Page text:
hone in versus home in

Wednesday, February 18, 2009

Nat: Is it "homes in" or "hones in"?

Our Boss: Dammit.

Nat: ..."hone in" seems to be the standard, but "home in" seems right--like you would say, "A missile homing in on its target."

Our Boss: Mirriam-Webster has an entry for "hone in" but not an entry for "home in":

The few commentators who have noticed hone in consider it to be a mistake for home in. It may have arisen from home in by the weakening of the \\m\\ sound to \\n\\...[t]hough it seems to have established itself in American English (and mention in a British usage book suggests it is used in British English too), your use of it especially in writing is likely to be called a mistake. "A missile honing in on its target."

Nat: So it's "hone"? H-O-November-E? But "to hone" means "to sharpen."

Our Boss: Or you could just change it to "closes in."

Nat: When in doubt...

Our Boss:...change the sentence.

Nat: But now I really want to ask...

Our Boss:...[Our Other Boss].

Both: This going to be one of those half-hour discussions.

[We enter Our Other Boss's office; he's on the computer with his back to us.]

Our Boss: Okay, we have one of those half-hour-discussion questions: Is it "hone in" or "home in"?

Our Other Boss: This sounds like a Nat Question. [turns around, sees me] Dammit.


Our Other Boss: So which is it?

Our Boss: We want to hear your take.

Our Other Boss: "Homes in," like a missile homes in on its target.

Nat: Mirriam-Webster says it's "hones in."

Our Other Boss: "To hone" means, "to sharpen."

Nat: It's an eggcorn.

Our Bosses: ?

Nat: A homonym for the right word that also sort of works, like "tow--T-O-W--the line" and "toe-T-O-E--the line."

Our Other Boss: But the correct expression is "toe the line."

Our Boss:
What's the word called?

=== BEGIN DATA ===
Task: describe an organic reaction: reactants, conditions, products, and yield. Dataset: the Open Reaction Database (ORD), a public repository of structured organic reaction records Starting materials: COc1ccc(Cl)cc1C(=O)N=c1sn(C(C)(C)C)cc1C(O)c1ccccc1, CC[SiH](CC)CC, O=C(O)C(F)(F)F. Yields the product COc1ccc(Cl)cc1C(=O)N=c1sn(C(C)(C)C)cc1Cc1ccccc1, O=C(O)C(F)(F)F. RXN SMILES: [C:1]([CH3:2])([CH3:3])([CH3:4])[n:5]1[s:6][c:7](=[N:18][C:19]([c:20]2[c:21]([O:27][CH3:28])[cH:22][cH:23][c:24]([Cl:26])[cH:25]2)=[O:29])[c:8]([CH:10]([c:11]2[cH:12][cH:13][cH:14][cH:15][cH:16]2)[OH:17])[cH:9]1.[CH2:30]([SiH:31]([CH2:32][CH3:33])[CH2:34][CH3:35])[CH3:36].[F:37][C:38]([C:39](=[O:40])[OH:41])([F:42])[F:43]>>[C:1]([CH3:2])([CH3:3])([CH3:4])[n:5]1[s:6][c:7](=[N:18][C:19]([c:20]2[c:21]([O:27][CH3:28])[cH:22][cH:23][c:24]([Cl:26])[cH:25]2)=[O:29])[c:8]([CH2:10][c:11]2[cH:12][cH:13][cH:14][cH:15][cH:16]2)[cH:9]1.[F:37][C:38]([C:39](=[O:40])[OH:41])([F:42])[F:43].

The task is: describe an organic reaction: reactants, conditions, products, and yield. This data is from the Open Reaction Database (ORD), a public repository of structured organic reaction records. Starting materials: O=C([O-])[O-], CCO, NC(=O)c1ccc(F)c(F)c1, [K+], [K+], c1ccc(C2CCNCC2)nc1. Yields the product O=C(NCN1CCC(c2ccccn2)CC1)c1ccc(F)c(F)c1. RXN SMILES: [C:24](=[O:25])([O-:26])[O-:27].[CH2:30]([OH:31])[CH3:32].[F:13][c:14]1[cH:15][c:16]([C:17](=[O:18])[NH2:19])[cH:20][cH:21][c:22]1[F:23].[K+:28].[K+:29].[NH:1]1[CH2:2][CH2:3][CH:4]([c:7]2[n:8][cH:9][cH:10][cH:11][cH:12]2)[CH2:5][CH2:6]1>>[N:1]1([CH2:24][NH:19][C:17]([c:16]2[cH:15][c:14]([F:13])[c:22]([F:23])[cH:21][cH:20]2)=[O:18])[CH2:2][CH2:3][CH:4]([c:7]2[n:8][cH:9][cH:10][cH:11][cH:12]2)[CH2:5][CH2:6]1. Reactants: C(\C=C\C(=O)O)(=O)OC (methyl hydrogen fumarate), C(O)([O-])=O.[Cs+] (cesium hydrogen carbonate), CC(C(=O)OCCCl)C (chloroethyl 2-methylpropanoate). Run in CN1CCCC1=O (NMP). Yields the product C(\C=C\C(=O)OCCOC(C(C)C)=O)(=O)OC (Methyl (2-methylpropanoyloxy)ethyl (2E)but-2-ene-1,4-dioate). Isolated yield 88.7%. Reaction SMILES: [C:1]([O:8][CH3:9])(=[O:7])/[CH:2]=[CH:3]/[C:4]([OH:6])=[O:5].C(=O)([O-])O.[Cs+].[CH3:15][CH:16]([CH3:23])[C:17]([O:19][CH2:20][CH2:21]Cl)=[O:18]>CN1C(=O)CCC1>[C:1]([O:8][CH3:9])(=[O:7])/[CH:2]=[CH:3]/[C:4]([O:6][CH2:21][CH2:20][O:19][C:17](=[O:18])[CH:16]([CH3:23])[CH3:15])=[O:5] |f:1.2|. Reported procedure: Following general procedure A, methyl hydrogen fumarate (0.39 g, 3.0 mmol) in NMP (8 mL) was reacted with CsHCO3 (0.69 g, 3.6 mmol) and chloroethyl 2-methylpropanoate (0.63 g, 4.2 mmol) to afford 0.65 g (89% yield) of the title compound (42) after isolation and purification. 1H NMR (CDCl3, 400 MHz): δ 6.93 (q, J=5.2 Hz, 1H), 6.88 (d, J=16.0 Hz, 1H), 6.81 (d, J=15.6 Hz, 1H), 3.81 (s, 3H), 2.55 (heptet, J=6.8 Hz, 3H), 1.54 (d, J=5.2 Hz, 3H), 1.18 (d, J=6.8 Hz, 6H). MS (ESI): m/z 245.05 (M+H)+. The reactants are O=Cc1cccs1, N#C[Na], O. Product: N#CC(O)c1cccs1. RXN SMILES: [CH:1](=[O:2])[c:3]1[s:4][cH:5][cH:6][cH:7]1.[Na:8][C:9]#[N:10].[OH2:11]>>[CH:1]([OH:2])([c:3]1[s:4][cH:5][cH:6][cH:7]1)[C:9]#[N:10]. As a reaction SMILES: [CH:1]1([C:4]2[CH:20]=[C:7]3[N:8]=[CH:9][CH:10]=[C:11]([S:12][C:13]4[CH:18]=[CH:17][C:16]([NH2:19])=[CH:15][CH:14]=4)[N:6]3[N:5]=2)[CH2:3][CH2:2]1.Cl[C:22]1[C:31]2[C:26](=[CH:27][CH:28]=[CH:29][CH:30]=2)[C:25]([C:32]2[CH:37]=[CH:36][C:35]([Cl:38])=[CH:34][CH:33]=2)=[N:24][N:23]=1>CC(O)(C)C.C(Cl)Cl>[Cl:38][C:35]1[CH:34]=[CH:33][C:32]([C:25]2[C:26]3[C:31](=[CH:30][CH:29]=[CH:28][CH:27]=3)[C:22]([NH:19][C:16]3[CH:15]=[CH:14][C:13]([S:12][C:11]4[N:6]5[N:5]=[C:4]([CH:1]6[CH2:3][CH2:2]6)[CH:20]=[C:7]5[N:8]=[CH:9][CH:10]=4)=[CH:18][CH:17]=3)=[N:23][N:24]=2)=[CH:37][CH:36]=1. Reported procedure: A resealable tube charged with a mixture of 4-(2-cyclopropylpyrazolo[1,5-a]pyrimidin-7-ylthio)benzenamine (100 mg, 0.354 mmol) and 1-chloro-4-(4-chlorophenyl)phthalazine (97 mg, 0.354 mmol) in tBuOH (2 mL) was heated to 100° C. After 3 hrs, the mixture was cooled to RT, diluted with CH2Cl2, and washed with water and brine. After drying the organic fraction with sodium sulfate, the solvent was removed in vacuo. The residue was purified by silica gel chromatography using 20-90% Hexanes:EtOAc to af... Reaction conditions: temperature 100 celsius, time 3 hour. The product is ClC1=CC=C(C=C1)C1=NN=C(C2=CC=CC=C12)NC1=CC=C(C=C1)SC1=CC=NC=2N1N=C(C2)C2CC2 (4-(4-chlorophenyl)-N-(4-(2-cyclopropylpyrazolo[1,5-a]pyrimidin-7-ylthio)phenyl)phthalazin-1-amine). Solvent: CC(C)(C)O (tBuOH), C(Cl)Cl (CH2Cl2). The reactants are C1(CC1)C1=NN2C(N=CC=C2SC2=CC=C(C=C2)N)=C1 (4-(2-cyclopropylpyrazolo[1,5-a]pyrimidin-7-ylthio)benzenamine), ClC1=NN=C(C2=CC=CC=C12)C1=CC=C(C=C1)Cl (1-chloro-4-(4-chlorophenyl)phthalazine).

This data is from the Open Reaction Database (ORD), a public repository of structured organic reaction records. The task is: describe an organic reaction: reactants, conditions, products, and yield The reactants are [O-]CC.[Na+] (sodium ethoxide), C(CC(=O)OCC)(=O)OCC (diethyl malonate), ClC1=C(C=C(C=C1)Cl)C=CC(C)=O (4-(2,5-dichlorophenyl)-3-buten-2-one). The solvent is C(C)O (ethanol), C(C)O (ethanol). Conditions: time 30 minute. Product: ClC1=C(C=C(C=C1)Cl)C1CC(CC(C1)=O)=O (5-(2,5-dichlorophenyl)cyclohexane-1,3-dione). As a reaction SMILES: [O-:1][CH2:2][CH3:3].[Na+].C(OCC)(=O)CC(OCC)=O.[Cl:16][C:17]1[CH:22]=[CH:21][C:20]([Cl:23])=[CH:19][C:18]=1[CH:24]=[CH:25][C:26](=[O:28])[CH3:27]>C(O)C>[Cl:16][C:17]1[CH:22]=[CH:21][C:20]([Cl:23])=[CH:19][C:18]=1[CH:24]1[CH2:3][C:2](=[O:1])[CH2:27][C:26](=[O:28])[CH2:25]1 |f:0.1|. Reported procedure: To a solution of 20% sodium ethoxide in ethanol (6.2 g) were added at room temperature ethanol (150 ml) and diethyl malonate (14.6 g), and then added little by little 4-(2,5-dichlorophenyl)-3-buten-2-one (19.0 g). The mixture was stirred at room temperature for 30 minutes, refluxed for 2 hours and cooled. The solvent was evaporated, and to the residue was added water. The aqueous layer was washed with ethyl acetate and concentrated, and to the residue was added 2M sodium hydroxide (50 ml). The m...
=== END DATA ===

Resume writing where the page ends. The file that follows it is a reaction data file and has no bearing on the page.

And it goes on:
Nat: An "eggcorn." Like "acorn" but "egg--E-G-G--corn."

Our Boss [to Our Other Boss]: He knows all that bizarre, idiosyncratic terminology--like the pound sign is called...

Nat:...an octothorpe.

Our Other Boss: "Octo" because it has eight prongs...

Nat: And "thrope" because the guy-who-invented-it's favorite athlete was Jim Thorpe.

Our Boss: Is there another name for the star sign? Besides...


Our Other Boss:
But some people say, "asterik"...

Nat:...instead of "risk."

Our Other Boss: You know how "toe the line came about"? Back when they used to fight duels, they had the opponents walk ten paces, but they didn't walk ten paces, they had their seconds draw lines, and when they reached the lines they'd turn around and immediately fire.

Andrew Jackson had a duel with this guy named Dickinson, and since Jackson challenged him, Dickinson got to choose the weapon, so he chose pistols. Jackson wasn't a good pistol shot, so instead of just shooting right when he reached the line, he was going to focus really hard on his aim. He said, "Even if Dickinson shot me in the brain, I'd get my shot off."

On the day of the duel, Jackson wore this bulky coat, and when they walked their paces and Dickinson turned to fire, he hit Jackson right below the heart. Because of Jackson's coat, Dickinson couldn't tell where'd he'd hit him and he'd missed all of Jackson's vital organs, but he bled like a stuck pig. When he stepped toward Jackson, Jackson told him, "Nuh-uh: Get back to your line." Jackson held his aim and shot the guy and it took Dickinson something like three days to die.

So they say it's "hone," huh?

Our Boss: I said we should just change it to "closes in."

Our Other Boss: Yeah, I like that better. [turns back toward his computer]